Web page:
I still can’t shake the feeling that Lucario was at some point two separate movie ideas that eventually got merged into one. One of those ideas was another boring adventure starring Satoshi stumbling into another adventure requiring him to save the world. The other idea was for a fleshed out story that would explore a different era in the Pokemon world. I know he’s the protagonist of the animated franchise, but for once I feel that using Satoshi as the main character hurt this film’s potential.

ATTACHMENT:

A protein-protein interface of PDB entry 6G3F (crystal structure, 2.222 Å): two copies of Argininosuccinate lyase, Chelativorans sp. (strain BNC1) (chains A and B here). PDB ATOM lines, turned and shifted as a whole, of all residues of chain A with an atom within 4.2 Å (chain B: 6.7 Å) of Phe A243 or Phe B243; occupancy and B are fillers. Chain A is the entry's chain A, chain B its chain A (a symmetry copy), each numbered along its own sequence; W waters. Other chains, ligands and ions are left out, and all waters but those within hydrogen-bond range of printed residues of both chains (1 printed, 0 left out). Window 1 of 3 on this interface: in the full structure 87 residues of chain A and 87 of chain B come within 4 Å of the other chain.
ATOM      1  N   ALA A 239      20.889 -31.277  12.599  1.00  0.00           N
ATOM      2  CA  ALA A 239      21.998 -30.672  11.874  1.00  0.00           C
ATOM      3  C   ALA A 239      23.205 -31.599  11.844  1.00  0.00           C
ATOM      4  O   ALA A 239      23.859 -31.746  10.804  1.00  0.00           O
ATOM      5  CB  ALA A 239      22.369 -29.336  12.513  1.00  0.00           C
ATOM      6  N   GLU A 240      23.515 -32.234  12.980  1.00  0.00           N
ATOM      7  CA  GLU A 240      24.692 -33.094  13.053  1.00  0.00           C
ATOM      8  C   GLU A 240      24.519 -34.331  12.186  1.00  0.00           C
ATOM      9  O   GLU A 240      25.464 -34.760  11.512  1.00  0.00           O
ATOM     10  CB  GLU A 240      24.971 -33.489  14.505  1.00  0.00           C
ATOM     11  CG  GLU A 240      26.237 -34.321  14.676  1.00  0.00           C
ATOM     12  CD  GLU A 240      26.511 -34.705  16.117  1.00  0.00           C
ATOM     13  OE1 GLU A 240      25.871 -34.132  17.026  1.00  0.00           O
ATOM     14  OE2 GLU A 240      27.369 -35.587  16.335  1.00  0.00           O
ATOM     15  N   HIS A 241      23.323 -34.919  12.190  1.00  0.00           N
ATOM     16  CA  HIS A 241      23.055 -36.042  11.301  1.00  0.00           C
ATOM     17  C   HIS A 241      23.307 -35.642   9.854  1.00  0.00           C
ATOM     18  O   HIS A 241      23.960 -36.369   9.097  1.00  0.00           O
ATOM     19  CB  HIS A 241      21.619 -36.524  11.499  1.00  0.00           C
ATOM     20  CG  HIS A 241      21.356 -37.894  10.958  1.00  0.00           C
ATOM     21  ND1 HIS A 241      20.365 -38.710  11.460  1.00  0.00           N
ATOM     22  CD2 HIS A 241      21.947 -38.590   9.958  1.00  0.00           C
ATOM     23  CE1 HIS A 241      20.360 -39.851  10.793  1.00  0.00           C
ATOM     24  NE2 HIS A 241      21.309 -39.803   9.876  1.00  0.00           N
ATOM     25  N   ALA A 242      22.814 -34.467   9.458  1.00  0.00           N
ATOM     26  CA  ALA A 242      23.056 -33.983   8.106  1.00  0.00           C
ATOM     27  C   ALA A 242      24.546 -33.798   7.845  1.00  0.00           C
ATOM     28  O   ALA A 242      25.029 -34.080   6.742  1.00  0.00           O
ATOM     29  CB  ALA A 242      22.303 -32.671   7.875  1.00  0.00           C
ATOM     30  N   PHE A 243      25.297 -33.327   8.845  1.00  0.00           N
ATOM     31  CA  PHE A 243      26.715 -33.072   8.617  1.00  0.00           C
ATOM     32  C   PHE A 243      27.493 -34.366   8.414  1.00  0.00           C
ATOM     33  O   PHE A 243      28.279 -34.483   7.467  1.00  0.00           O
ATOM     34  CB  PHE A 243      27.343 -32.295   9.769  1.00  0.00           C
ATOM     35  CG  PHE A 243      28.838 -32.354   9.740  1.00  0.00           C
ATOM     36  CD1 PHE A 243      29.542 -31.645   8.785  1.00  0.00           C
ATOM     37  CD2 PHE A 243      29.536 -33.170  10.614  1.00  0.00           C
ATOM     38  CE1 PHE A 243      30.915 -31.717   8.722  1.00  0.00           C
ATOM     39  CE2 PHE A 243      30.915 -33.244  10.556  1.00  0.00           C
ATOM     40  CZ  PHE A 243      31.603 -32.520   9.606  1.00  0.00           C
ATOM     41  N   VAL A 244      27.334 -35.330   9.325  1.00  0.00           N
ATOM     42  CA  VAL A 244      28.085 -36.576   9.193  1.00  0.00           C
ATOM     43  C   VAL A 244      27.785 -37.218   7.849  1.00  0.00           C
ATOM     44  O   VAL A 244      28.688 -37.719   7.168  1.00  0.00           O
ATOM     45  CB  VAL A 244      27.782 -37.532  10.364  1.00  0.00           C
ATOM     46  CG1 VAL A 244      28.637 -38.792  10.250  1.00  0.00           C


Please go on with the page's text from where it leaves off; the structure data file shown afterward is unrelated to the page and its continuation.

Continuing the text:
There is a truly great ocean of ideas at play here… and yet the writers decided only to dip their toe in. Despite these missed potential, Lucario is fairly competent. Every single conflict ties up coherently, and we get to see some rather grand scenes with great settings, full of cool and adorable Pokemon fan service. It’s not a bad movie, just one that’s significantly less compelling than it could have been.